In an in-depth interview with Jim Madigan, Northeastern University’s head coach, Eric Engels confirmed the return of Jordan Harris to college hockey for a final season.
The defenceman made the right choice.
As maturity has been heralded as one of his main qualities by many (including Madigan in the interview) it feels like Harris has been with Northeastern University for years now. In reality, this 2019-20 season was only his second; he played his sophomore season through and through as a 19-year-old, still one of the younger players in the league.
There is no rush to bring Harris to Laval to play in the AHL, and the cancellation of the last stretch of the NCAA season adds another reason to delay the move by a year.
Northeastern wasn’t a favourite for a title — far from it — but the team put together a respectable season, won another Beanpot Tournament and could have surprised a few teams in the playoffs. If Harris were to leave now, the ending of his time in college hockey would be written for him, an abrupt ending that would only leave questions of what could have been. By returning, he at least gets a chance at one last uninterrupted pursuit of a title.
Moreover, Harris has plenty left to learn from the NCAA. In his time with Northeastern, the defenceman has evolved into the main pillar of its back end, spending close to half the games on the ice and anchoring both of the special teams. But certain facets of his game still need polishing, and others need larger improvements if he is to slide into similarly important roles in the AHL.
Rush defence is the strongest element of the Montreal Canadiens prospect’s game, the one that will earn him the most minutes from the start in the AHL.
It all starts at the offensive blue line. Against a forming breakout, the defenceman doesn’t retreat, or even stand his ground. He advances. By circling up into the offensive zone, Harris closes the distance between himself and attackers, limiting their space as they try to gain the neutral zone. The defenceman then angles them toward the boards or in the direction of his defence partner to block their approach.
Northeastern often gives strong supports to their defencemen in between blue lines, and that’s what allows Harris to posture so aggressively against the rush. But the prospect’s confidence also comes from his agility. Harris can cover a large area of the ice with a couple of steps. He maximizes his shutdown radius through large lateral movements and speed-retaining pivots.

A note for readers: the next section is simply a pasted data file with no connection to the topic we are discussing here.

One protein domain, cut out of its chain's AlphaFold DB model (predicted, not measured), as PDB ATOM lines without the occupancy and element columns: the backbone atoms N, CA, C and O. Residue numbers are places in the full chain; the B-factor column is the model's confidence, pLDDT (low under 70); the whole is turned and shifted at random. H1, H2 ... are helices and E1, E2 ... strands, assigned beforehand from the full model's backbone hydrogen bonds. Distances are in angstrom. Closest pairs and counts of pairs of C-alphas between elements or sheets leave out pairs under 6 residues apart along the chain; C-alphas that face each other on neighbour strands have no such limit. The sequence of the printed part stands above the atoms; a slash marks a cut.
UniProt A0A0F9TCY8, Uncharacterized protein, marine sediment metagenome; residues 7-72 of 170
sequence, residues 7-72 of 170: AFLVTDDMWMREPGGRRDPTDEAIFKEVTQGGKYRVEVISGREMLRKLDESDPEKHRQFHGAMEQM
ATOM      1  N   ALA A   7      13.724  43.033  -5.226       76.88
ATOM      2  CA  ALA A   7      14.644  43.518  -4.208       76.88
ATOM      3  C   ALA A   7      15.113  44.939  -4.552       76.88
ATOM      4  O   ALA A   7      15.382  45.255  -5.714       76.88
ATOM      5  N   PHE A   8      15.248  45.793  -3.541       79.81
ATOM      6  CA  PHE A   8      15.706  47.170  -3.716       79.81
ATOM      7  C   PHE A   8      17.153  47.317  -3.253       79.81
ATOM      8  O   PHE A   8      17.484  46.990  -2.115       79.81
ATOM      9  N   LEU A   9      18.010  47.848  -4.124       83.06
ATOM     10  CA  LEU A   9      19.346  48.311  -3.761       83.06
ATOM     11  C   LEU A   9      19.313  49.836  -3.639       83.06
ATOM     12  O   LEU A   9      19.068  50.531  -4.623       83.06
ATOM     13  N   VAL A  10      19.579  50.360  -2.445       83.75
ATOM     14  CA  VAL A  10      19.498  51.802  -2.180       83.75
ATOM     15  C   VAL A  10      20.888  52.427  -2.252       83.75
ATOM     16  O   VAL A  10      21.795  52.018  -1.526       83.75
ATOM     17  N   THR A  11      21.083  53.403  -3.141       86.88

His skating also gives him ways to correct any misstep rapidly. At the college level at least, Harris rarely needs to play catch-up. He is in control, with his weight centred over his skates, balanced, stick held in front of him to guide opponents where he wants them, but not overextended (which would open him to dangles), inviting opponents to meet him. With a couple of crossovers, and successive C-cuts, he matches their speed, then slows down to make contact slightly before his blue line. The puck springs loose, and Harris sprints back down the zone to organize his team’s own breakout.
For many, defending the rush can be a deceiving puzzle, but it’s something that has come quite naturally to the young defenceman. Already in his first few games in the NCAA he was stopping the attacks of experienced forwards.
Will this skill translate perfectly to professional hockey? Not exactly. The pace of the game is much higher and opponents tend to manipulate defenders better. That said, with some timing adjustments, Harris’s mobility and his aggressive approach should have him fiercely guard the Rocket’s blue line from the start.
This aspect will require more work. For Harris, it’s mostly about a change of mindset; something he could accomplish next season in the NCAA in preparation for his professional jump.
He defends cleverly in his own end. He covers passing lanes, anticipating where the play will move next and placing his stick to block it. The common fakes of attackers are rarely enough to have him bite and move out of position. He switches assignments without getting lost in the swirl of opposing offences, and in net-front play he takes care of opposing sticks, lifting or pinning them to avoid the easy tap-in goals.
That being said, there is something else to consider. Defence is a continuum from reactivity to proactivity.
A defender like fellow Habs prospect Alexander Romanov stands at the proactive side of that slider — almost at the very end of it. He shoulder-checks at a break-neck pace, races toward his next check, rams opponents in tight quarters, and separates them from the puck. He crashes the other team’s offence as fast as possible, combining anticipation with an up-tempo style and a high dose of physicality. He simply can’t stand to see the other team rotate around him in his zone.
This is why he excited several amateur scouts and team executives seeing him for the first time at the World Junior Championship last year. His defensive game seems tailored for the fast-paced, hard-checking NHL.